We use cookies to enhance your experience on our website. By continuing to use our website, you are agreeing to our use of cookies. You can change your cookie settings at any time. Find out more What Everyone Needs to Know About Islam - Violence and Terrorism - Why haven't Muslims denounced terrorism? - Oxford Islamic Studies Online
Select Translation What is This? Selections include: The Koran Interpreted, a translation by A.J. Arberry, first published 1955; The Qur'an, translated by M.A.S. Abdel Haleem, published 2004; or side-by-side comparison view
Chapter: verse lookup What is This? Select one or both translations, then enter a chapter and verse number in the boxes, and click "Go."
:
  • Previous Result
  • Results
  • Highlight On / Off
  • Look It Up What is This? Highlight any word or phrase, then click the button to begin a new search.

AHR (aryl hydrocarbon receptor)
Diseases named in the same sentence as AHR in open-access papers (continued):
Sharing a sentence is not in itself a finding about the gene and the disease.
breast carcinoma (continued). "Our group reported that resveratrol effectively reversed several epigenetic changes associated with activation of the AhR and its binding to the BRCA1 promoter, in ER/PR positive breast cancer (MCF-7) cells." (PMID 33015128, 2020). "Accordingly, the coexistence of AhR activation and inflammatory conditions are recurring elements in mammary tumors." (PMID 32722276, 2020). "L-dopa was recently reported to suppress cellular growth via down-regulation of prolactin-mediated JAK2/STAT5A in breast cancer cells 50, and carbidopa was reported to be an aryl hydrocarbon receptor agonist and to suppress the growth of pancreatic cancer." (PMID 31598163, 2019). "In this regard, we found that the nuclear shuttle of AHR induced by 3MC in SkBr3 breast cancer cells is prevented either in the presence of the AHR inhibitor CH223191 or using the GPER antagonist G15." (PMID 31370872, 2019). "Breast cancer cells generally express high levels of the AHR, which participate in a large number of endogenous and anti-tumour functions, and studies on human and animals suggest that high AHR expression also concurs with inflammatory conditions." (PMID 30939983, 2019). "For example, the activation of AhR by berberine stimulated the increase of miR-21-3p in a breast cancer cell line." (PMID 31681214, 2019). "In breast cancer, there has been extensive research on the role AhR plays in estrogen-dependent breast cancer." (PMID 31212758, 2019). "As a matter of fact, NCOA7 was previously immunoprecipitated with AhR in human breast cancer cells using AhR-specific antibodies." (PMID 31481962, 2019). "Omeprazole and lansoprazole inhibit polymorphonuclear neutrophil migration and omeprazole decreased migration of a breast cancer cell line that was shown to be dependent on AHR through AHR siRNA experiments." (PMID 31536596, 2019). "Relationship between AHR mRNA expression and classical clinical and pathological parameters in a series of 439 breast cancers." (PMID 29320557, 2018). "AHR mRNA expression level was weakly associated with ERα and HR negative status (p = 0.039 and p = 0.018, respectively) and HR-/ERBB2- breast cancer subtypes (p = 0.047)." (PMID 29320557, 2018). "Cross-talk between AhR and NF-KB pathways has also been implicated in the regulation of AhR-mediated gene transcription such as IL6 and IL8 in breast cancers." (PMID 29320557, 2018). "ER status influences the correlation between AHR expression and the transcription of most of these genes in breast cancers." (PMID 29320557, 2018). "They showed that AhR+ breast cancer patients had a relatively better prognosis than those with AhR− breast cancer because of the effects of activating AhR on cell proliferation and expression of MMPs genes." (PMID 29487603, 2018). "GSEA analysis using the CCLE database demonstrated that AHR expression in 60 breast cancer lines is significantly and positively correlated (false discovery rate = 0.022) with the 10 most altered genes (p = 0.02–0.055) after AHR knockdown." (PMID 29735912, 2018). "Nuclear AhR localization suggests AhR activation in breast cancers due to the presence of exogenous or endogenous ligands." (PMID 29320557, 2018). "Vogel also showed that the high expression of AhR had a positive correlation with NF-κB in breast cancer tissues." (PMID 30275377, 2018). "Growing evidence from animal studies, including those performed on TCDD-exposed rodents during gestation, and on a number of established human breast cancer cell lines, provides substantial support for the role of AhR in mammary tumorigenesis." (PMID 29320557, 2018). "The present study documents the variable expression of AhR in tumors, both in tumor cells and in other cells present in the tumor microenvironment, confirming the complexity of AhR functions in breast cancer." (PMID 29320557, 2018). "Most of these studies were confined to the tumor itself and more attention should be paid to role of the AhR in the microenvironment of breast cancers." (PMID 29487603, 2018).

• Next Result

Violence and Terrorism >
Why haven't Muslims denounced terrorism?

A common charge, which has become conventional wisdom, is that Muslims did not condemn the attacks of 9/11 and still do not condemn terrorism. This belief has persisted despite the fact that Muslim scholars and organizations have promulgated extensive condemnations (including fatwas) of the 9/11 attacks and continue to condemn later acts of terrorism. Public statements have been issued in countries ranging from Saudi Arabia to Malaysia to the United States.

While extremists applauded the attacks, the vast majority of Muslims did not. As early as September 14, 2001, the BBC reported condemnations of the 9/11 attacks as acts of terrorism by a significant, influential, and diverse group of religious leaders. Heads of major Islamic movements from Egypt to Malaysia and more than forty Muslim scholars and politicians were equally strong in the following condemnation: